If You Feel Stressed, Your Dog May Be Stressed TooAuthor: Joseph Sabol
Stress is a normal part of our everyday lives. We've learned to recognize it and have found ways to reduce or deal with our stress. I think in today's world, it is unlikely to eliminate stress completely. Even if we are content in our lives and relatively healthy and happy, we still have times when stress affects us. Have you ever thought that the family dog may be feeling stress too?
Most of us figure our dogs have it made. They are treated like one of the family, getting special treats, going on trips or vacations, sleeping on their own chair or even in your bed. They are fed and cared for and we clean up after them. Sounds like a great life right? The truth is, our four legged family member can suffer the affects of stress, but you might not realize it. So, how do you know if your dog suffers from stress and what would cause it?
Dogs are very sensitive to their environment, including the mood of the household and its family members, so discord in the home would cause your dog to feel anxious and stressed. I know that Doberman Pinschers are extremely sensitive and a home that is constant chaos is not a good fit for a Doberman. This could be true for other breeds or breed mixes as well. German Shepherds and Great Danes have a tendency toward being more neurotic and anxious.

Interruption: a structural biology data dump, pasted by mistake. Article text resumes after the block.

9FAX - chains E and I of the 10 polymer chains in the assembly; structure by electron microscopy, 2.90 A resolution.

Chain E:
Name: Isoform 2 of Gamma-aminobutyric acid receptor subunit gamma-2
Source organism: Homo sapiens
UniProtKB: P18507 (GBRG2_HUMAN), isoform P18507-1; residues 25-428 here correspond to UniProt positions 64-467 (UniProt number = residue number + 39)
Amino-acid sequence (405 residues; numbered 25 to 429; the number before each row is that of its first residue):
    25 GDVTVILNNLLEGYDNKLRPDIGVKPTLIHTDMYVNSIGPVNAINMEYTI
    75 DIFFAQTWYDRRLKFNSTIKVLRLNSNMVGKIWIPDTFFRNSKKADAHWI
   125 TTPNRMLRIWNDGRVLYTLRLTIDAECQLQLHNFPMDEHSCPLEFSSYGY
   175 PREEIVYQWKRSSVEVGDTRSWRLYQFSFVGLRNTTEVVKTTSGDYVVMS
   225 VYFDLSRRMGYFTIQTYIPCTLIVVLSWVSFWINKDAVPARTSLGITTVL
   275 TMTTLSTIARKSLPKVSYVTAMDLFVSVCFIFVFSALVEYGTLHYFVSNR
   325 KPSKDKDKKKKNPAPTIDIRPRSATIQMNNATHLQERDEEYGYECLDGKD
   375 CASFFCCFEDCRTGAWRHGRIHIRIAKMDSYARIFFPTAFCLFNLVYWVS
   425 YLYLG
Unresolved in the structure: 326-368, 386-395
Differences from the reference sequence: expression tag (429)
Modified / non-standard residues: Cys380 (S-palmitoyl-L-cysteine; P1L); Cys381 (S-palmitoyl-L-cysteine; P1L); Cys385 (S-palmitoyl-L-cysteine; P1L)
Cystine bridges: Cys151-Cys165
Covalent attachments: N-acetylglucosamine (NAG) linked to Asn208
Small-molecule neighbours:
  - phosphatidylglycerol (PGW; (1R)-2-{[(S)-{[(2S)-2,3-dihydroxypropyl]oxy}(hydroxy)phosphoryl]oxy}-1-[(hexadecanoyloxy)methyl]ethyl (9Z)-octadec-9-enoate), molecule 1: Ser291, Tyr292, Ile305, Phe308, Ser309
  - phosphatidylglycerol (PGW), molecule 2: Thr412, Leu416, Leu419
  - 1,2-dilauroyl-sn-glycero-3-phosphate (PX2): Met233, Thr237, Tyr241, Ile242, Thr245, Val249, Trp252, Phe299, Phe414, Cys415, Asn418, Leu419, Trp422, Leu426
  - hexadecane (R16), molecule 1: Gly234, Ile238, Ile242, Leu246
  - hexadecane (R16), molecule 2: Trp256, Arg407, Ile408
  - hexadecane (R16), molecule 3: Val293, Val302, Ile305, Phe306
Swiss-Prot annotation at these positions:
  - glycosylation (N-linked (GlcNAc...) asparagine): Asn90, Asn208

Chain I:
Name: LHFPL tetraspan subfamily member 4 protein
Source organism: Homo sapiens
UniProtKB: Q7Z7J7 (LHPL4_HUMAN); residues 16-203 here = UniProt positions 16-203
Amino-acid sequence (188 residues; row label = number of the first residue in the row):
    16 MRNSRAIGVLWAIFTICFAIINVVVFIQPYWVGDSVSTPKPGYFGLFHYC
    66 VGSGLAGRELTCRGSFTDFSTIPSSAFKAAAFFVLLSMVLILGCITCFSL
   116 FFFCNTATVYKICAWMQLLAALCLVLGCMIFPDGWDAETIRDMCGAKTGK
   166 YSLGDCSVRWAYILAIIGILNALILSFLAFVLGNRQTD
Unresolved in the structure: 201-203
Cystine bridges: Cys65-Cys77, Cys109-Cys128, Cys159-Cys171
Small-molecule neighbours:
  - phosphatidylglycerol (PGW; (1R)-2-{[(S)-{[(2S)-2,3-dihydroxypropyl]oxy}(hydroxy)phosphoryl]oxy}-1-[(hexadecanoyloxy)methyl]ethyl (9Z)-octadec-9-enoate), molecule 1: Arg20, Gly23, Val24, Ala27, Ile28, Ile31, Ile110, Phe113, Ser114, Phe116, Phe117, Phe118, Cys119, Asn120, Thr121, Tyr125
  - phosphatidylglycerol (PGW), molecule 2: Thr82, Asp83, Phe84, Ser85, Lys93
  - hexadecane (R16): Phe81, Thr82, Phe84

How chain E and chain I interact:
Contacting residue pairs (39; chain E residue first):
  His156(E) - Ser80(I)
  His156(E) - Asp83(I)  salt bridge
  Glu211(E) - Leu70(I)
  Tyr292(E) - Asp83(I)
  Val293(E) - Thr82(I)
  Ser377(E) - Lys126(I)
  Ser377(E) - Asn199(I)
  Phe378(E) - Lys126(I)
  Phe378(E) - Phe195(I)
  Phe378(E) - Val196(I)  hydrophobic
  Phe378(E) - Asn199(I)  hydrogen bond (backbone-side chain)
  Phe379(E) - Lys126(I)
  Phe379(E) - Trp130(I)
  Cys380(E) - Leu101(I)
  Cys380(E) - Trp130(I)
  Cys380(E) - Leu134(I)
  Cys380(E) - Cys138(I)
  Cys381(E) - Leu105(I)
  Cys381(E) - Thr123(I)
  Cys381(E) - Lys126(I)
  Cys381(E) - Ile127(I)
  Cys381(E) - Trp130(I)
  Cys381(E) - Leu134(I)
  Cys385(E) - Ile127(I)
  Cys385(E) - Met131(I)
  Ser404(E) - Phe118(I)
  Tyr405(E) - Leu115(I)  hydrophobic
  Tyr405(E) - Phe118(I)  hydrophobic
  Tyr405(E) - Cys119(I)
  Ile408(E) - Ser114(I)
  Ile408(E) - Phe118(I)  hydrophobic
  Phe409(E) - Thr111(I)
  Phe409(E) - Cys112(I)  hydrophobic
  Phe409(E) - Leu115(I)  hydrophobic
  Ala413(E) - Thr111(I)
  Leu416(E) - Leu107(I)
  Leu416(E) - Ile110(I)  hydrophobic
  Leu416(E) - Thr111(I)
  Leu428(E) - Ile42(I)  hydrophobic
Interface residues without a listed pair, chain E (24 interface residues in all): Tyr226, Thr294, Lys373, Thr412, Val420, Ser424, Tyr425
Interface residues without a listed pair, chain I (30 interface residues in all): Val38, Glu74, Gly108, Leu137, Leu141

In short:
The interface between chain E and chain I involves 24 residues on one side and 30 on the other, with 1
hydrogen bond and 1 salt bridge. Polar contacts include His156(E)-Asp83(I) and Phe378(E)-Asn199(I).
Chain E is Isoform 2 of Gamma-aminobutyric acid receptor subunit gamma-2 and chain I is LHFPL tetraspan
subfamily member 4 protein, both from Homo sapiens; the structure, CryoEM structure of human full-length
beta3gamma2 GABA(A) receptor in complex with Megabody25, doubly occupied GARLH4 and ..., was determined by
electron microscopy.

There are many other things that could cause a dog to feel stressed. Boredom, fear, changes in the family, and a move to a new home are just a few situations that could upset your dog. Dogs left home alone all day or crated for long periods can suffer stress and depression. Fear of other dogs, loud noises such as thunder or fireworks, as well as bringing a new pet or a new baby into the home could all be stressful for your canine family member. Other sources of stress are things as simple as hunger or not being able to relieve himself.
If your dog has started exhibiting behavior problems, the source may be stress and anxiety. It may show itself in things like, whining, howling, destructive chewing, weight loss, or skin and coat problems. Panting, drooling, digging, and trembling are also signs of stress.
There are things you can do to help your pooch if he or she is feeling stressed. Try to keep surroundings calm. Give your pet some extra attention. Human touch lowers heart rate and blood pressure in dogs. Make sure he has appropriate toys to relieve boredom through play or chewing. One of the best, most important stress relievers is exercise. Spend time playing outside or going for a walk or a run. Make sure your dog has a den or a quiet place he can go where he feels safe and relaxed. My Doberman boy, Thunder has a corner behind a table where he likes to go to for time out. Be extra patient, remember, your pup can't help how he or she feels. If these strategies aren't enough, consult with your veterinarian. There are medications available to help.
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Joseph M. Sabol is a world class Doberman breeder. Please go to http://petvitamins4u.com or to http://theroadhousedobes.com for further information.
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Help Your Dog Cope with StressAuthor: Ann Steward